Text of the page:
A New Zealand scientist has found yet more evidence to suggest New Caledonian crows might just be the smartest birds on the planet.
University of Auckland researcher Dr Alex Taylor has been working with the clever species for years, showing how they're able to use tools to solve extremely complex tasks.
Now Taylor and colleagues have revealed crows can recreate tools from memory - something that could allow them to improve them over time, or help other birds with their own.
Remarkably, the skill is rarely associated with non-humans.
The crows are known to make basic stick tools, hooked stick tools and barbed tools torn from the leaves of plants.
But until now, it hadn't been clear if they could learn tool designs from other crows and if these designs improve over time.
"We were trying to understand why the tool designs of New Caledonian crows appear to have increased in complexity in the wild, when these birds don't appear to copy each others' behaviours, teach each other or have language," Taylor explained.
"Put simply, how could these birds faithfully copy their tool designs from one generation to the next and then improve them when they don't appear to copy?"
The research team, led by Sarah Jelbert of the University of Cambridge, sought to answer that question by training eight crows to drop differently sized pieces of paper into a vending machine to retrieve rewards.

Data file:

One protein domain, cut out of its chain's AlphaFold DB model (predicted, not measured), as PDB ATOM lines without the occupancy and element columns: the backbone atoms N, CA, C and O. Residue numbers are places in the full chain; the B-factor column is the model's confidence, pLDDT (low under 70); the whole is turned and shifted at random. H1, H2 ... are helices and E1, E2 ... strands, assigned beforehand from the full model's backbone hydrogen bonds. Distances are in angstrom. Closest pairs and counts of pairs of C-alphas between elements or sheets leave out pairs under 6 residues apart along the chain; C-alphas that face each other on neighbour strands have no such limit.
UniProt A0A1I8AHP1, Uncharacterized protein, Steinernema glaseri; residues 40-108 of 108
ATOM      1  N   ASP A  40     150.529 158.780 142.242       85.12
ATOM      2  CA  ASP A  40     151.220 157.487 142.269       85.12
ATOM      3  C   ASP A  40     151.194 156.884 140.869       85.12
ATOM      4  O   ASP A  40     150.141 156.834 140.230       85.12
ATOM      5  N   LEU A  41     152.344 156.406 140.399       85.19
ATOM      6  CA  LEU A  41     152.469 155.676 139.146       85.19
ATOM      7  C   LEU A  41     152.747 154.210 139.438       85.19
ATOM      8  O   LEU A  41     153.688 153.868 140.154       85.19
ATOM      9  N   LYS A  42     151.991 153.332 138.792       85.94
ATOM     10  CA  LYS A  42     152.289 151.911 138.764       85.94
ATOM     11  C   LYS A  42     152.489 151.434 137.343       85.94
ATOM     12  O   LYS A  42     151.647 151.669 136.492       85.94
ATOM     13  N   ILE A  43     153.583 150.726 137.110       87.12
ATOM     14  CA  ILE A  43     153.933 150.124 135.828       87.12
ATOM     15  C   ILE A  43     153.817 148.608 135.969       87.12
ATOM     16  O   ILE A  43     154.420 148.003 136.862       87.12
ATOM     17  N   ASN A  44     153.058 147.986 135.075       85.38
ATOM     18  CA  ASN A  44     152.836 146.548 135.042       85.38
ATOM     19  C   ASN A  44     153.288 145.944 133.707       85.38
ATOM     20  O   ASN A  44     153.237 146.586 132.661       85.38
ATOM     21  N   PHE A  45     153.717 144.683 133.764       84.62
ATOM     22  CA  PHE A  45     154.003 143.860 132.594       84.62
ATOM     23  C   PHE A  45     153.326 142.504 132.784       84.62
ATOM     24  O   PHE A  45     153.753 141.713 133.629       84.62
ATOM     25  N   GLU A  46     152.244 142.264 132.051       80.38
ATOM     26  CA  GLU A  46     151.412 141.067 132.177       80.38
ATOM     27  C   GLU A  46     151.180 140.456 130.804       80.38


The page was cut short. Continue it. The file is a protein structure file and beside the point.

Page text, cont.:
Only pieces of a particular size were rewarded.
Once the birds had been trained to recognise which one got them a pay-off, the researchers provided them with a large piece of card, but no physical templates of the previously rewarded paper sizes.
They were amazed to watch the crows tear up the card to form items similar in size to the pieces of paper that they'd received rewards for.
"They were surprising, the crows had to keep the design of the tool in their mind while recreating it," Taylor said.
"We had no idea if the crows could do this."
Taylor said the results not only showed crows used their intelligence when using tools, but provided evidence that using mental templates may be another way to increase the complexity of tools culturally.
"So this is teaching us something about ourselves: mental template matching appears to be another route to cumulative cultural evolution."
The study followed another recent paper Taylor co-authored, which revealed how New Zealand's kea were also clever problem-solvers and often teamed up with others on tasks.